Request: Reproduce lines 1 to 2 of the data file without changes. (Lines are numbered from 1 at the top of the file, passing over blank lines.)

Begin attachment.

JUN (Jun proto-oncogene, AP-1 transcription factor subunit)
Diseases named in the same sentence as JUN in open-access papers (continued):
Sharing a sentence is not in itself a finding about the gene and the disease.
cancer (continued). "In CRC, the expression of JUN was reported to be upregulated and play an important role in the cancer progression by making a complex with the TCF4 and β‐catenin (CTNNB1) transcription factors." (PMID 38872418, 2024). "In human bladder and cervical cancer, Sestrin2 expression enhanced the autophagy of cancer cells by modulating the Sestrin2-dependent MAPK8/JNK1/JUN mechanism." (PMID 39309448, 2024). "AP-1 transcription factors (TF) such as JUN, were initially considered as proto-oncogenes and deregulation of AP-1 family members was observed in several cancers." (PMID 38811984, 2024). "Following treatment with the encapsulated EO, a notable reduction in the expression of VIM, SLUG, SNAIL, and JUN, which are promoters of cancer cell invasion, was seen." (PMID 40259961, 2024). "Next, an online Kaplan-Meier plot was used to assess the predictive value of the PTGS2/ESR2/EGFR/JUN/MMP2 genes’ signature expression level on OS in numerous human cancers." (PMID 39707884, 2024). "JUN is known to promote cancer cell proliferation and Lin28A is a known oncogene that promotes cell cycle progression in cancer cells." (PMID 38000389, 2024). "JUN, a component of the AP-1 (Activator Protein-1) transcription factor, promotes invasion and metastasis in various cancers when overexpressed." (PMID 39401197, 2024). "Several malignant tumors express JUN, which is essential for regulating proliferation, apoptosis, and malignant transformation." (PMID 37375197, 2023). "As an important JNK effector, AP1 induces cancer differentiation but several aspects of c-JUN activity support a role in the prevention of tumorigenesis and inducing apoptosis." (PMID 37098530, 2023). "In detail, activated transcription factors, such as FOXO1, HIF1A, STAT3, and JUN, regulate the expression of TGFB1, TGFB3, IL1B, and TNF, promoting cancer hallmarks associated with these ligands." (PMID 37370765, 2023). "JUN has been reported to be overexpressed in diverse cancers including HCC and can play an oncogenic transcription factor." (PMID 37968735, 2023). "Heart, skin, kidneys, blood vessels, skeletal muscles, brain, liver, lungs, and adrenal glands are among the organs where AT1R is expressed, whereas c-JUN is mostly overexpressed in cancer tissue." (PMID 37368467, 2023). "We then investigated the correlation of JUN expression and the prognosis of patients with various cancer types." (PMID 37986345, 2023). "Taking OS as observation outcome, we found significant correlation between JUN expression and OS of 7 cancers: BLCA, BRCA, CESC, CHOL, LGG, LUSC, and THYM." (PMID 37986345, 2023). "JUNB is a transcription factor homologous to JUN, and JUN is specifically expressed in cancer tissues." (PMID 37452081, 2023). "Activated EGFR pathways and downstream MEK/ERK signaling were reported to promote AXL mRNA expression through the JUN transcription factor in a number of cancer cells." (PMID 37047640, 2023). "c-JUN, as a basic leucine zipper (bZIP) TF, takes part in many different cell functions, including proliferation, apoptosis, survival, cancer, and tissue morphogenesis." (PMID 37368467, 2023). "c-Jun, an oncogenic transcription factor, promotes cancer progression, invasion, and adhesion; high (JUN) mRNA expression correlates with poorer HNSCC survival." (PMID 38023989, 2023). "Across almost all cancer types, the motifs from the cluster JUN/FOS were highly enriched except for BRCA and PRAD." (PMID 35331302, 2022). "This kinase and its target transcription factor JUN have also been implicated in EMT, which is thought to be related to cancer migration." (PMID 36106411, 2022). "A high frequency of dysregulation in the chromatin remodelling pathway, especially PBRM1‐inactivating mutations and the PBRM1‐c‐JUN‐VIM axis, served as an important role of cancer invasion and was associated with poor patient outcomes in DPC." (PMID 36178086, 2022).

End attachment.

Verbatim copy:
JUN (Jun proto-oncogene, AP-1 transcription factor subunit)
Diseases named in the same sentence as JUN in open-access papers (continued):